On paper, the human resources available at the Fisheries Committee, Kazakh Fisheries Scientific Research Institute, universities, fisheries organizations and fishery-sector related institutions cover all aspects that are needed for proper capture fisheries management and sustainable aquaculture development. But there is a limited inflow of young and competent experts in the sector at present; and as most experts were educated under the Soviet regime they have hardly received updates of their knowledge since. International collaboration (e.g. through the United Nations Development Programme [UNDP], FAO and the World Bank) with the Kazakh fisheries sector has increased in recent years, particularly on sturgeon issues and at regional level. The staff of the Fisheries Committee and the Kazakh Fisheries Scientific Research Institute have participated in many international and regional events and workshops. International collaboration has increased awareness and built capacity on a range of issues, although it should be noted that only a few staff of both institutions have benefited from the participation in international events.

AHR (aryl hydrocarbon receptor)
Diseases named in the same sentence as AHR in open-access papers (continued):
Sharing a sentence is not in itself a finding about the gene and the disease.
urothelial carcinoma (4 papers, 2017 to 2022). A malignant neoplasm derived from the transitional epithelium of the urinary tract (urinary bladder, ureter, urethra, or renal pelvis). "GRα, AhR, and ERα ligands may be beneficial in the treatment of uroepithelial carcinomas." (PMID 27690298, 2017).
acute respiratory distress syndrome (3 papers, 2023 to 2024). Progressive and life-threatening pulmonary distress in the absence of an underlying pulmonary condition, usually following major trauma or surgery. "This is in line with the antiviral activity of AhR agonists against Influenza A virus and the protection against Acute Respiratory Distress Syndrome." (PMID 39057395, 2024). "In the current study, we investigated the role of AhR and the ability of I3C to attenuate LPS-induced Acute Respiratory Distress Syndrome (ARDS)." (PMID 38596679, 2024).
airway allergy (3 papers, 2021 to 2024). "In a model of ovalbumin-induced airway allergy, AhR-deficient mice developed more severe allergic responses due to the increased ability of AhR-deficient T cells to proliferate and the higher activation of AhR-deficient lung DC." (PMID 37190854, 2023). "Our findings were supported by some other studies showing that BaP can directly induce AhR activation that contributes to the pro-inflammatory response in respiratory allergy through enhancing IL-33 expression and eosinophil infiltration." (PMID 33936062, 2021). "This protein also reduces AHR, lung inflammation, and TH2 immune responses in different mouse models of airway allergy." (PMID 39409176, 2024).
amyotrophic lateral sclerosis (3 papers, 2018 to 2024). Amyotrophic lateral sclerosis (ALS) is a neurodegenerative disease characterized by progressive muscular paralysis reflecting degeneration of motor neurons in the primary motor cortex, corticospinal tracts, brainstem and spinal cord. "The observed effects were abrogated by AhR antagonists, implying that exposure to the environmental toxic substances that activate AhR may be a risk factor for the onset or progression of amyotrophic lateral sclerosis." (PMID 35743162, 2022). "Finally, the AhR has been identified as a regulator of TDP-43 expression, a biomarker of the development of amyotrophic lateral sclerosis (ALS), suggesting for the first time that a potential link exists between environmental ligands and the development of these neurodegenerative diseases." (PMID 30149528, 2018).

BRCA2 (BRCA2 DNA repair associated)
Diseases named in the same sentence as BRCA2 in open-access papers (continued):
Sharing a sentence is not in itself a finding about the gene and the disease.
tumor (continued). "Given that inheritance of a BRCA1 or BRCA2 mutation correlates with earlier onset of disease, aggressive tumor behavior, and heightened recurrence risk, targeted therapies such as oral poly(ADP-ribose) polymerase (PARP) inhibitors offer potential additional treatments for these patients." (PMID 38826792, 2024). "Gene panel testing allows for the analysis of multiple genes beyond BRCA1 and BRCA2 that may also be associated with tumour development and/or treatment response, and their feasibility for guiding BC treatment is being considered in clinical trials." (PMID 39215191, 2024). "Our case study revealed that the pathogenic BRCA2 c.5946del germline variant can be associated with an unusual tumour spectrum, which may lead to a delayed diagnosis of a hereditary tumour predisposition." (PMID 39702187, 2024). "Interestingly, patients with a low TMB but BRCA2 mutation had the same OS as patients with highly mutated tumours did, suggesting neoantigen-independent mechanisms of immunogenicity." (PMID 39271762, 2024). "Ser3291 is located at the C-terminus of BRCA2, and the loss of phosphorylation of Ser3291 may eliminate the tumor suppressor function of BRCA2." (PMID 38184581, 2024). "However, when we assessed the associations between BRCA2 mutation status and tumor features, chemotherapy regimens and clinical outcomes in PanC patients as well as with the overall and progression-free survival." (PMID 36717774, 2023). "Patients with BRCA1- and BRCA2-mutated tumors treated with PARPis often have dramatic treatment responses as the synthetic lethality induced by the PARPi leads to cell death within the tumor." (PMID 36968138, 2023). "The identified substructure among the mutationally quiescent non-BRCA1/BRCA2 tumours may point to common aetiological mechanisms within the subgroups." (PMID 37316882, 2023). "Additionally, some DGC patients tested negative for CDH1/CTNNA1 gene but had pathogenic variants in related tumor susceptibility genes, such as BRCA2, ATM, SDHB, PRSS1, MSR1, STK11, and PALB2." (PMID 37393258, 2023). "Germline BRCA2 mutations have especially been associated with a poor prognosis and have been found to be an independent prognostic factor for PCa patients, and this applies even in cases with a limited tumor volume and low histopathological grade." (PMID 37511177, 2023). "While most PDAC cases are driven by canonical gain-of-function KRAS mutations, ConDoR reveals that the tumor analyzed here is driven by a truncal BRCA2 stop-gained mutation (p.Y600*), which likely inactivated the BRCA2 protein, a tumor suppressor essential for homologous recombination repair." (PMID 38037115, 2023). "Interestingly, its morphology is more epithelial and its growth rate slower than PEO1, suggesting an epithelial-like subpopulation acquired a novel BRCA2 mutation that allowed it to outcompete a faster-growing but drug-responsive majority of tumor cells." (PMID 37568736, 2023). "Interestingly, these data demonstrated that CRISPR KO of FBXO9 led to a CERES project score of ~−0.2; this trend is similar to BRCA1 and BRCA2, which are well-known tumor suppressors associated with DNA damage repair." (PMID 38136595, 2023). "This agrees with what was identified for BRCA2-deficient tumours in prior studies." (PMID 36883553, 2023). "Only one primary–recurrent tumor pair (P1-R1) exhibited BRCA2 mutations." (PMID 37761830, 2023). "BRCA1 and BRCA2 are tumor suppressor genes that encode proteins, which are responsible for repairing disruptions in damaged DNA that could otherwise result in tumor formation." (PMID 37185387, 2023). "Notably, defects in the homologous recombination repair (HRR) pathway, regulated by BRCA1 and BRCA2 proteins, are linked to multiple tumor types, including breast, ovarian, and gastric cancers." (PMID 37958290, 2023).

Small- and medium-scale enterprises in the fisheries and aquaculture sectors in Kazakhstan generally do not have access to credit or microfinance services. Insurance of aquaculture production processes is not possible at present.
The sectoral diagnosis that was prepared by key fisheries and aquaculture sector stakeholders in 2008 shows that with a sector-wide approach, which is carried out by all key stakeholders, the sector would be able to grow considerably, making better use of the available conditions and reaping the opportunities offered.
This FAO Fisheries and Aquaculture Circular aims to increase general understanding and awareness of the current status of the fisheries and aquaculture sectors in Kazakhstan. It provides, where data were available, a historical overview of the sector. The diagnosis may give entry points for public and private support to the sector, as well as provoke some guidance to international agencies in their assistance to the sector. The document presented in this Fisheries and Aquaculture Circular was cleared for publication by the Fisheries Committee of Kazakhstan in February 2009.
The capture fisheries and aquaculture sectors produced some 110 million tonnes of fish for human consumption in 2006. The accompanying apparent per capita supply of 16.7 kg (live weight equivalent) was the highest on record. Aquaculture accounted for 47 Per cent of the total fish supply worldwide in 2006 (FAO, 2009).